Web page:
Trained psychoanalytically, I am primed not to ask what is true but what things mean. That doesn’t suggest that truth is unimportant, but it does say that fantasies and wishes carry their own significant messages. But this perspective depends on listening to a person, in person. It depends on getting to know that person’s life history, his or her struggles with family, friendship, sexuality, and loss. On the Internet, I feel unaccustomed desire to know if someone is telling “the truth.”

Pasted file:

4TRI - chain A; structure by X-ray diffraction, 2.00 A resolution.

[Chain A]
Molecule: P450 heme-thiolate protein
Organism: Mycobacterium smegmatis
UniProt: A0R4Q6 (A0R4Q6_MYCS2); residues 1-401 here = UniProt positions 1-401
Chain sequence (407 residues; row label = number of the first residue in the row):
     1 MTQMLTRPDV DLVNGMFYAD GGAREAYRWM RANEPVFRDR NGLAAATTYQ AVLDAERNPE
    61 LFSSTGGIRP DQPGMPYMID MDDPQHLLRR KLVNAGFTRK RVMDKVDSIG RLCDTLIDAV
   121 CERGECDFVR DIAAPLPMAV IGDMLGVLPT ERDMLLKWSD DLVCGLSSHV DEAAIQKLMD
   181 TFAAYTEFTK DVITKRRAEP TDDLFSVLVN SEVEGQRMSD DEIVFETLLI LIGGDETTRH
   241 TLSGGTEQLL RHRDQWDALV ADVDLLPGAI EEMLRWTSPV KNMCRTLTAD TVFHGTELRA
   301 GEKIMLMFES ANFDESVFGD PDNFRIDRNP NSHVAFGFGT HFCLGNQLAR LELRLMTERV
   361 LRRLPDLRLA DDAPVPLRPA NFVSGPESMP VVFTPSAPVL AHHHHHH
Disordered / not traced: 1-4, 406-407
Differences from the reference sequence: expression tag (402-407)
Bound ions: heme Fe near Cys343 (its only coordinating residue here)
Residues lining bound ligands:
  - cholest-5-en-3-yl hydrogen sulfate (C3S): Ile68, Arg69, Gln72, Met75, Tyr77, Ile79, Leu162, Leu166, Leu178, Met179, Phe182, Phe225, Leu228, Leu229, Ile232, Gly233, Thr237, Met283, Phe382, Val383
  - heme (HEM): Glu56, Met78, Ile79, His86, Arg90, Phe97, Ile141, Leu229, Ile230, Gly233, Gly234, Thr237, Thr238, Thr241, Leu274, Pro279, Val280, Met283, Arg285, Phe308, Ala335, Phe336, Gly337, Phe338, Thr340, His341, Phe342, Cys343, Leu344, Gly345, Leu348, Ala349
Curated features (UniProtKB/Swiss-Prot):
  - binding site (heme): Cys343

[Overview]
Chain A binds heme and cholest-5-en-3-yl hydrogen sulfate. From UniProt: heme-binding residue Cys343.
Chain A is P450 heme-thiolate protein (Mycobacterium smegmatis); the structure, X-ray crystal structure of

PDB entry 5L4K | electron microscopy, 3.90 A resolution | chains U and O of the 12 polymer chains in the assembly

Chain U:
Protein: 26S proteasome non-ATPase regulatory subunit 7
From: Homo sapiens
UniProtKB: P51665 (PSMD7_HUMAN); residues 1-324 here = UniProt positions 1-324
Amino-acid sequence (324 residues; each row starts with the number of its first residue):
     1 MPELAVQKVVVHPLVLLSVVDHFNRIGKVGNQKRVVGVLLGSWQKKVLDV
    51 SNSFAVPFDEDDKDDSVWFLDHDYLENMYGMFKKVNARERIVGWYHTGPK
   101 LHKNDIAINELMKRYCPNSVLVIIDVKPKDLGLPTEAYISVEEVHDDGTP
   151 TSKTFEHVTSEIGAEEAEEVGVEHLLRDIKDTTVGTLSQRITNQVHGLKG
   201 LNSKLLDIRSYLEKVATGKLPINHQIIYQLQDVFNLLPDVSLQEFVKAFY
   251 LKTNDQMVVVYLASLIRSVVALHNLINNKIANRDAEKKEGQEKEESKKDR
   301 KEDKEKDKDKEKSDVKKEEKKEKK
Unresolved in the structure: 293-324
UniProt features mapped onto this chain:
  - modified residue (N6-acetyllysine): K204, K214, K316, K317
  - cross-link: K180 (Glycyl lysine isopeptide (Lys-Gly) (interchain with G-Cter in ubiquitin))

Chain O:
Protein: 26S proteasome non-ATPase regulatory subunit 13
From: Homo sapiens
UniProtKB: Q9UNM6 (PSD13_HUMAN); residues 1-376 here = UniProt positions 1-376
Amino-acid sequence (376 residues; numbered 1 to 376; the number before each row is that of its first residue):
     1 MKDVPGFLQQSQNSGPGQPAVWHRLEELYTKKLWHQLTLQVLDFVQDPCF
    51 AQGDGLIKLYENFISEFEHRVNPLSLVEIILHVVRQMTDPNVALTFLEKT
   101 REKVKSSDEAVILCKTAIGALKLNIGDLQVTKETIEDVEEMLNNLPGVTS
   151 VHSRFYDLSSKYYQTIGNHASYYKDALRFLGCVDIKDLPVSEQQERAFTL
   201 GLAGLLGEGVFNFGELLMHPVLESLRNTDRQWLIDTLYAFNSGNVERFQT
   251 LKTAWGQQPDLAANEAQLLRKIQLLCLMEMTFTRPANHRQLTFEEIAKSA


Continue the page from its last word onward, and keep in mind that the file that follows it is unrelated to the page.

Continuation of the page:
A good therapy helps you develop a sense of irony about your life so that when you start to repeat old and unhelpful patterns, something within you says, “There you go again; let’s call this to a hal. You can do something different.” Often the first step toward doing something different is developing the capacity to not act, to stay still and reflect. Online confession keeps you moving. You’ve done your job. You’ve gotten your story out. You’re ready for your responses. We did not need the invention of online confessional sites to keep us busy with ways to externalize our problems instead of looking at them. But among all of its bounties, here the Internet has given us a new way not to think.